IDEAS home Printed from https://ideas.repec.org/p/ivi/wpasad/2012-12.html
   My bibliography  Save this paper

Coordination structures

Author

Listed:
  • Alfonso Rosa García

    (Universidad de Murcia)

  • Hubert Janos Kiss

    (Universidad Autónoma de Madrid)

Abstract

We study a coordination problem where agents act sequentially. Agents are embedded in anobservation network that allows them to observe the actions of their neighbors. We find thatcoordination failures do not occur if there exists a sufficiently large clique. Its existence isnecessary and sufficient when agents are homogenous and sufficient when agents differ and theirtypes are private. Other structures guarantee coordination when agents decide in some particularsequences or for particular payoffs. The coordination problem embodied in our game is appliedto the problems of revolts and bank runs.

Suggested Citation

  • Alfonso Rosa García & Hubert Janos Kiss, 2012. "Coordination structures," Working Papers. Serie AD 2012-12, Instituto Valenciano de Investigaciones Económicas, S.A. (Ivie).
  • Handle: RePEc:ivi:wpasad:2012-12
    as

    Download full text from publisher

    File URL: http://www.ivie.es/downloads/docs/wpasad/wpasad-2012-12.pdf
    File Function: Fisrt version / Primera version, 2012
    Download Restriction: no

    Other versions of this item:

    References listed on IDEAS

    as
    1. Ellison, Glenn, 1993. "Learning, Local Interaction, and Coordination," Econometrica, Econometric Society, vol. 61(5), pages 1047-1071, September.
    2. Costain James S, 2007. "A Herding Perspective on Global Games and Multiplicity," The B.E. Journal of Theoretical Economics, De Gruyter, vol. 7(1), pages 1-55, June.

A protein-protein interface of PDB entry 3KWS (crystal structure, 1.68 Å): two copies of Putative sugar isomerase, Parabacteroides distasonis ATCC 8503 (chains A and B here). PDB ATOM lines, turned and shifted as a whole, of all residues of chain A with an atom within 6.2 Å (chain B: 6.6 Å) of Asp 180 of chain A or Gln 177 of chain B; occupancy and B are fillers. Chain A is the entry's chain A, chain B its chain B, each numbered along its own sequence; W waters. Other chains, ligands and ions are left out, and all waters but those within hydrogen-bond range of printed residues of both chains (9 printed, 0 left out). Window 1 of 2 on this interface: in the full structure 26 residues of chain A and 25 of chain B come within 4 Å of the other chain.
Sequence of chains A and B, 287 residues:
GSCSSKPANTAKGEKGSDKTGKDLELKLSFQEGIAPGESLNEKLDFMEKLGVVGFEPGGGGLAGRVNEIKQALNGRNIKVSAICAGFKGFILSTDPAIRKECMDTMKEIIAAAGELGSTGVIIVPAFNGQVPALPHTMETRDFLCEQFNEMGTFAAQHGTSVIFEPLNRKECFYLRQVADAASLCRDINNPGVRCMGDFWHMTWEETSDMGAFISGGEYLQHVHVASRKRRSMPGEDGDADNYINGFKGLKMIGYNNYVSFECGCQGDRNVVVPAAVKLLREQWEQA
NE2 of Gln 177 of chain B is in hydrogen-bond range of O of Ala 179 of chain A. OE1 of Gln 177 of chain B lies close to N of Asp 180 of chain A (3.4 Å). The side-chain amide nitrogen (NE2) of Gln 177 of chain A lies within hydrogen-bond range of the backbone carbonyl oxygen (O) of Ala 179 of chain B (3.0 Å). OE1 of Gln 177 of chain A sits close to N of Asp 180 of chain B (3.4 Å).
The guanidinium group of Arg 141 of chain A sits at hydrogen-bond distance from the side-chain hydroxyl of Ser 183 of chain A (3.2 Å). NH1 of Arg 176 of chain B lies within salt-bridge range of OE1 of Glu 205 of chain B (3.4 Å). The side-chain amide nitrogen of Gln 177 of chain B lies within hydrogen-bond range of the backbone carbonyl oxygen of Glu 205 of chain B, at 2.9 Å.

3. Alfonso Rosa García & Hubert Janos Kiss & Ismael Rodríguez Lara, 2009. "Do social networks prevent bank runs?," Working Papers. Serie AD 2009-25, Instituto Valenciano de Investigaciones Económicas, S.A. (Ivie).
    4. Russell Cooper & Andrew John, 1988. "Coordinating Coordination Failures in Keynesian Models," The Quarterly Journal of Economics, Oxford University Press, vol. 103(3), pages 441-463.
    5. Jackson, Matthew O. & Watts, Alison, 2002. "On the formation of interaction networks in social coordination games," Games and Economic Behavior, Elsevier, vol. 41(2), pages 265-291, November.
    6. Andrea Galeotti & Sanjeev Goyal & Matthew O. Jackson & Fernando Vega-Redondo & Leeat Yariv, 2010. "Network Games," Review of Economic Studies, Oxford University Press, vol. 77(1), pages 218-244.
    7. Douglas W. Diamond & Philip H. Dybvig, 2000. "Bank runs, deposit insurance, and liquidity," Quarterly Review, Federal Reserve Bank of Minneapolis, issue Win, pages 14-23.
    8. Choi, Syngjoo & Gale, Douglas & Kariv, Shachar & Palfrey, Thomas, 2011. "Network architecture, salience and coordination," Games and Economic Behavior, Elsevier, vol. 73(1), pages 76-90, September.
    9. Goyal, Sanjeev & Vega-Redondo, Fernando, 2005. "Network formation and social coordination," Games and Economic Behavior, Elsevier, vol. 50(2), pages 178-207, February.
    10. Kiss, Hubert Janos & Rosa-García, Alfonso, 2011. "Why do Facebook and Twitter facilitate revolutions more than TV and radio?," MPRA Paper 33496, University Library of Munich, Germany.
    11. Michael Suk-Young Chwe, 2000. "Communication and Coordination in Social Networks," Review of Economic Studies, Oxford University Press, vol. 67(1), pages 1-16.